While I agree with your overall analysis, I still thought the film was fun, though of the cotton candy sort. I certainly didn't take it seriously. Sadly, I'm prone to motion-sickness and actually had to keep my eyes closed through most of the film. But I still enjoyed myself.

Oh dear on the motion sickness. I've had this sort of trouble with having to stare at the floor for large portions of action films or to actually leave the auditorium for a while.

Thanks for the warning. I may be rethinking how necessary it is for me to see this movie in a theater.

I too cannot watch films that cause motion sickness on a large screen. After reading Kate's analysis, I can wait for the DVD with no trouble.

They destroyed Vulcan? Was there any point to that other than "see, it -is- different!"

That's the trouble. No, there is no other point. Not in story terms.

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Oh, I didn't mind the Uhura-Spock thing (although I did not think it was well developed and written). I just felt that once she was outed as a love interest, she stopped doing anything else of interest in the plot. In fact, her point in the plot is almost exclusively interactions with Kirk or Spock, but since the film is a Kirk/Spock film, I guess that's true of all the second tier characters.

Chekhov could have been a girl, yeah.

The reboot worked for me. I knew a planet got blown up in the film, but didn't realize it would be Vulcan, or that they wouldn't pull some last-minute time travel shenanigan to get it back into place. At that point the story started to feel truly fresh for me, because we were seeing Butterfly Effect ripples -- no more "Oh, he'll be fine, he survives to meet Khan in movie 2", because now anything goes. I liked that.

I don't think they could've gotten away with a BSG-style reboot, though. The original BSG was too cheesy to retain; it worked in spite of itself, not because of any intrinsic quality. But the original Star Trek was actually good. Didn't have the old BSG's special effects, but had much better writing -- even cliched and method-acted as it was. So I wouldn't've wanted the characters changed too much. I was actually pleased to see the Russian kid -- we still do have a kind of cold war going on with Putin right now. And I didn't mind the new guy playing Sulu, though I also noticed he was Korean. I think that was a nod to Roddenberry's weird old insistence that Sulu represent the entire Far East as a pan-Asian (which was why he was supposed to be Japanese and Filipino by ethnicity though he was played by a pure Japanese American guy, fought using Chinese fencing, and was from San Francisco, arguably the most Asian city in the US at the time -- though I think NYC might top it now). Dunno.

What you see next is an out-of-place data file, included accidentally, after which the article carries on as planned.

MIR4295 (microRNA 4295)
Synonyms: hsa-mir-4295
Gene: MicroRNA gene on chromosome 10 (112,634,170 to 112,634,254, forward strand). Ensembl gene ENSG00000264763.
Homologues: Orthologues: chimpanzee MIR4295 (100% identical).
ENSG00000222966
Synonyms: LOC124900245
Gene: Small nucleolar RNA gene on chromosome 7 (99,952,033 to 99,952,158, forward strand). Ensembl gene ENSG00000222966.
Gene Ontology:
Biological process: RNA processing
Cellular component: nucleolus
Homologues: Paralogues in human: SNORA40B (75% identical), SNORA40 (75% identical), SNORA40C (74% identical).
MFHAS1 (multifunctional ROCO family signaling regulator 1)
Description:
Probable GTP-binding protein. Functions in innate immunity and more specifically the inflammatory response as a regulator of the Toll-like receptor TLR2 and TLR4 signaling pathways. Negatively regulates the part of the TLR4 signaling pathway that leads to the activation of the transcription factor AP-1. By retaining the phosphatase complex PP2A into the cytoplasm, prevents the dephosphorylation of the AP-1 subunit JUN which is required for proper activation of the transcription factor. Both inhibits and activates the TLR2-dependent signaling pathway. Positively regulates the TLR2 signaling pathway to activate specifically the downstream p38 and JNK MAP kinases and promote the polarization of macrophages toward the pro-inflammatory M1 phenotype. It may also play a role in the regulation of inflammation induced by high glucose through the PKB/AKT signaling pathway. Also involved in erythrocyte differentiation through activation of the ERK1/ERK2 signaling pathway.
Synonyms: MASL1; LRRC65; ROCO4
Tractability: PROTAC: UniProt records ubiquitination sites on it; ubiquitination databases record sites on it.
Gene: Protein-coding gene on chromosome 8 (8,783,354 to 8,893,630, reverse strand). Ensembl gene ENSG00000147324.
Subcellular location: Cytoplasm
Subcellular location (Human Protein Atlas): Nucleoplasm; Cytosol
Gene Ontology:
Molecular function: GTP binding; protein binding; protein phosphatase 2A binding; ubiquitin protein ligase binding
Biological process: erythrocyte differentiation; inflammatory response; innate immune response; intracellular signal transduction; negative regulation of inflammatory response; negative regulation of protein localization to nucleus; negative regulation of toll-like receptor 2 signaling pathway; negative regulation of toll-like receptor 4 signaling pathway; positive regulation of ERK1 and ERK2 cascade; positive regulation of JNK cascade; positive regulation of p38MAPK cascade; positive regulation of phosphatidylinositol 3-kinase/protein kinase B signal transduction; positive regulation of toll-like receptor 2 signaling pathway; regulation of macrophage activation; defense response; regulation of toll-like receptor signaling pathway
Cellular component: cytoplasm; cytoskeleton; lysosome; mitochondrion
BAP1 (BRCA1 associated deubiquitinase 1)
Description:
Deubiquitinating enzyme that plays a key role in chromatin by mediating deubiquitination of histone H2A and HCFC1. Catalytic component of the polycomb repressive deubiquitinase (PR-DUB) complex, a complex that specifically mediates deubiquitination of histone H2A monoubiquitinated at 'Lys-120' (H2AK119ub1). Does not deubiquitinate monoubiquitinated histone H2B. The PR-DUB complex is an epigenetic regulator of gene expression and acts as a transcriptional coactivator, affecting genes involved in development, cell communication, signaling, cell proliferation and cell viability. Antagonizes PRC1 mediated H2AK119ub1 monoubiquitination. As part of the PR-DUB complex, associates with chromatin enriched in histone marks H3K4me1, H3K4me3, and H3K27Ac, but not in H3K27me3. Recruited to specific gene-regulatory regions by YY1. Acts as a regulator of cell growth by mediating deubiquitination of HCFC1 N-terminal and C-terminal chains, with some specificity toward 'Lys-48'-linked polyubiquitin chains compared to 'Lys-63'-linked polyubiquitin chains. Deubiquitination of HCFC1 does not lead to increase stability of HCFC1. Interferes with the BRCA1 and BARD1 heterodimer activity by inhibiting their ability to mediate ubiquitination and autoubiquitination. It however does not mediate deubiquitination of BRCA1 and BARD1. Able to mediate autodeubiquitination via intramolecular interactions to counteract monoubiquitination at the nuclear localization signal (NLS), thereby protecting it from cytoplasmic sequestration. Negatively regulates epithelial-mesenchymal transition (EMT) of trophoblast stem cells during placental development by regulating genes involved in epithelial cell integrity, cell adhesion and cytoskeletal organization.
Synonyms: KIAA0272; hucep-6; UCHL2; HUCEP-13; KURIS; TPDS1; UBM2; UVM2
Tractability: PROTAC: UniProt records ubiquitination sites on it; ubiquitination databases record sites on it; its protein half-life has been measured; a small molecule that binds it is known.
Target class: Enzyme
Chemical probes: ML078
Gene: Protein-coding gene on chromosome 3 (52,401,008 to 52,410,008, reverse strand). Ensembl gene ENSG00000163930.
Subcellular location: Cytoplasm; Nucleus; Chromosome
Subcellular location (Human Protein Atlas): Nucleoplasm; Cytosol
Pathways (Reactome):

Ditto you on the non-Bechdelness of the story, the silliness of Winona Ryder playing a woman who's supposed to be in her sixties (or so) and WTF happened to Kirk's mother that he grew up like that?? I don't generally advocate spanking, but clearly a few beatings would've done Young Kirk some good. >_<

I'd kind of wanted them to hook Judi Densch as Spock's mom, but I guess the ages wouldn't've worked.

My main quibble with the film was that the action was so frenetic I sometimes didn't know what was going on. For example, why the heck was young Kirk stealing somebody's car? Whose car was it? Why should we care?

Also, Eric Bana needs a facial. Poor guy's skin is terrible.

When young Kirk is in the stolen car and takes the phone call from the owner of the car, the gist of the diatribe is "Your mother left you with us to take care of you, and you'll behave yourself in our house, young man!" I assumed Mom was off doing scientific work or something, and Kirk was being raised by relatives.

I think it is reasonable of the filmmakers to want to do an "alternate universe" style reboot of Trek.

What bothered me most was that they blithely destroyed Vulcan (I don't care about Vulcan one way or the other, because our concern for Vulcan is never set up *in the film*--it's an artifact of our prior relationship with the universe) to reboot (6 million people! obliterated! easy and cheap!) but they could not reboot the characters in any meaningful way except to introduce the love angle between Uhura and Spock (which I found intriguing but poorly handled). That's why, I guess, it didn't feel like a reboot to me.

Yeah - the Young Young Kirk stealing the car thing was so out of the blue, as with other action sequences. They needed a choreographer or something. The thing with Young Young Kirk would have worked had we been given even a glimpse of his home life before he tears off with the car (it could also have explained the vanishing mother).

Yeah, I loved it with lots of love. I love the AU reboot . Leaves the original series intact, with its timeline. Gives us a new timeline to play with. We have cake and we're eating it. Yay!

I think the car belonged to his stepfather.

I'm am always glad when skiffy movies do well at the box office. There cannot be enough skiffy movies!

One thing we need to remember: Hollywood is not interested in character driven plot these days. It's never been much for character driven plot, come to think of it, not in the silents, not in the heyday of the studios, and certainly not in today's financial-backer system.

Character moments take up time that should be spent on explosions, is the message I get from most "big" films these days. :-)

Blowing up a planet -- well, they did it in ST 3, the "search for Spock." And of course, Star Wars blew up a planet. Perhaps it's become a theme.

I have recently seen several action films whose characterization was so bad that - I can't describe it.

Actually, the recent DEATH RACE remake was in some ways better, first because it has the awesome Jason Statham, who just *is* because his physical aspect is so kinetic that it is like he was made to be an action film star, but because it makes no bones about everyone in the flick being types running through their frenetic paces.

If they wanted to replicate the edginess of Chekhov on the bridge, they would have made the character Iranian this time around. Or maybe steal a page from Poul Anderson and make him a citizen of the Arab-Israeli Republic, a unified state comprising all the regions now comprised of the Middle East, where Jews and Moslems live in peace. He's half-Jewish, half-Arab, and insanely proud of both heritages. No, *she's* half-Jewish, half-Moslem, etc. etc. That'd piss off all the right people.